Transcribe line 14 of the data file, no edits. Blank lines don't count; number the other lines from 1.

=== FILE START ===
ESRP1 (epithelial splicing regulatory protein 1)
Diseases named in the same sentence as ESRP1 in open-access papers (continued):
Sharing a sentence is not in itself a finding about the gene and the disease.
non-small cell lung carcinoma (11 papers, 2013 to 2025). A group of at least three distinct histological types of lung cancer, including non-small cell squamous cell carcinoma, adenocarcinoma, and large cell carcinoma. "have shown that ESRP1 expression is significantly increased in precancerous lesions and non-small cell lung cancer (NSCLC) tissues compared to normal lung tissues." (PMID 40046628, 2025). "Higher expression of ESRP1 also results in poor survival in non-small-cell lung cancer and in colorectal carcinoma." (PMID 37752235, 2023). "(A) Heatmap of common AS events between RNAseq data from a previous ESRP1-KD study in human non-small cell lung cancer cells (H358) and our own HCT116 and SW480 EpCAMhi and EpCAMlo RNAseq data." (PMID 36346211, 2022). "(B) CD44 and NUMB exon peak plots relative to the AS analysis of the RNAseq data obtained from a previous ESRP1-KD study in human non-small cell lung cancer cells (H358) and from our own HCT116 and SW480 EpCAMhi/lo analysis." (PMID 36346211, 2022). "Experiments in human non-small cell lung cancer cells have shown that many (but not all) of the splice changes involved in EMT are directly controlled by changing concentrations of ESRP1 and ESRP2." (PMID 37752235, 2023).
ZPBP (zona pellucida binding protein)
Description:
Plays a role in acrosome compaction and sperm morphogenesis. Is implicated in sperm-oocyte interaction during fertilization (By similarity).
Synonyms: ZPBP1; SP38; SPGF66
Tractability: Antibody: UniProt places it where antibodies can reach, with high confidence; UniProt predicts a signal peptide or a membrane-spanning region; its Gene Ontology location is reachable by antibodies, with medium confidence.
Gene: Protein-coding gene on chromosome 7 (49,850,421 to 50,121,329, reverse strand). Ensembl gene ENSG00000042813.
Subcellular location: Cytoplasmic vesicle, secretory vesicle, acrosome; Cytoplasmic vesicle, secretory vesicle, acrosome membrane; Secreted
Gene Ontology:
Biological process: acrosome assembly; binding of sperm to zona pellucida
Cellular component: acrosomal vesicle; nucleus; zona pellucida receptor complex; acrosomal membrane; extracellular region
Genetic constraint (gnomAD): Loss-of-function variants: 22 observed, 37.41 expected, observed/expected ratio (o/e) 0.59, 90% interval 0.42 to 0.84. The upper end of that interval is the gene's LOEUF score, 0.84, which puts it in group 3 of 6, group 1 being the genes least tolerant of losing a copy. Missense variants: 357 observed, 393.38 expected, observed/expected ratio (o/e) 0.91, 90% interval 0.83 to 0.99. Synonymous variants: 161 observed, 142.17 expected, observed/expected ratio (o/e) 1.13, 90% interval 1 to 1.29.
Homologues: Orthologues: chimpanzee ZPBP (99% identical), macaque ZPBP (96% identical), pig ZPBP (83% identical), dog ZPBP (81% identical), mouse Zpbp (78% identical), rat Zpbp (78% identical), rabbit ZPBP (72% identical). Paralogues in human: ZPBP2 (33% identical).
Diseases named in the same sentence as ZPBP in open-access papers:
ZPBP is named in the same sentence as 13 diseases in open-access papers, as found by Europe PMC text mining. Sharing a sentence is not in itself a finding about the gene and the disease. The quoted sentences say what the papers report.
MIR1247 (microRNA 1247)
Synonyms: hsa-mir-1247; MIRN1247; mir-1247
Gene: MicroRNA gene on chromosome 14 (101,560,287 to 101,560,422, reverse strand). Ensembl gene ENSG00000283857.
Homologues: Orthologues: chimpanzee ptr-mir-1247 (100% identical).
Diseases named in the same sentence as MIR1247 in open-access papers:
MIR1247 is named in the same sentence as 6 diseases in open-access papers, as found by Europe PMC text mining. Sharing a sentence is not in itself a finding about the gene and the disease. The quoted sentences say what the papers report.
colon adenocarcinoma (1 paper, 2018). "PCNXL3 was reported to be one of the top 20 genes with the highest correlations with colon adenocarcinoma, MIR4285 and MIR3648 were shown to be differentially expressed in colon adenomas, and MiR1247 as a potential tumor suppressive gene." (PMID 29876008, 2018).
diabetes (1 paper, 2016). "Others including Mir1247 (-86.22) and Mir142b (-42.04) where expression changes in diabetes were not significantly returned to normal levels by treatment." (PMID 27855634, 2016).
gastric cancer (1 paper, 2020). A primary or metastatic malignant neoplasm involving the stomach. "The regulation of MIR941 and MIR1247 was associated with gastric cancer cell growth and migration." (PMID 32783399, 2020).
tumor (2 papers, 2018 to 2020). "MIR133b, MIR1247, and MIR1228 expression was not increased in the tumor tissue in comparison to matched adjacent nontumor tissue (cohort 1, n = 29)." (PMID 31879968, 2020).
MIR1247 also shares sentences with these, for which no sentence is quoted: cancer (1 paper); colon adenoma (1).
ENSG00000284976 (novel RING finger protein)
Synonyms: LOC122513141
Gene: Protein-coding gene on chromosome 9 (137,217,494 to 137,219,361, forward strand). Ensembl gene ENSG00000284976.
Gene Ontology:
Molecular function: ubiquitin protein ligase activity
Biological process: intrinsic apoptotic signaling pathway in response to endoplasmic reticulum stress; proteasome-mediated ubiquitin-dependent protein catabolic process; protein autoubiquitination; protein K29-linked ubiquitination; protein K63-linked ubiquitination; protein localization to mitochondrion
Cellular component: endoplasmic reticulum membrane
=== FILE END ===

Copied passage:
Cellular component: acrosomal vesicle; nucleus; zona pellucida receptor complex; acrosomal membrane; extracellular region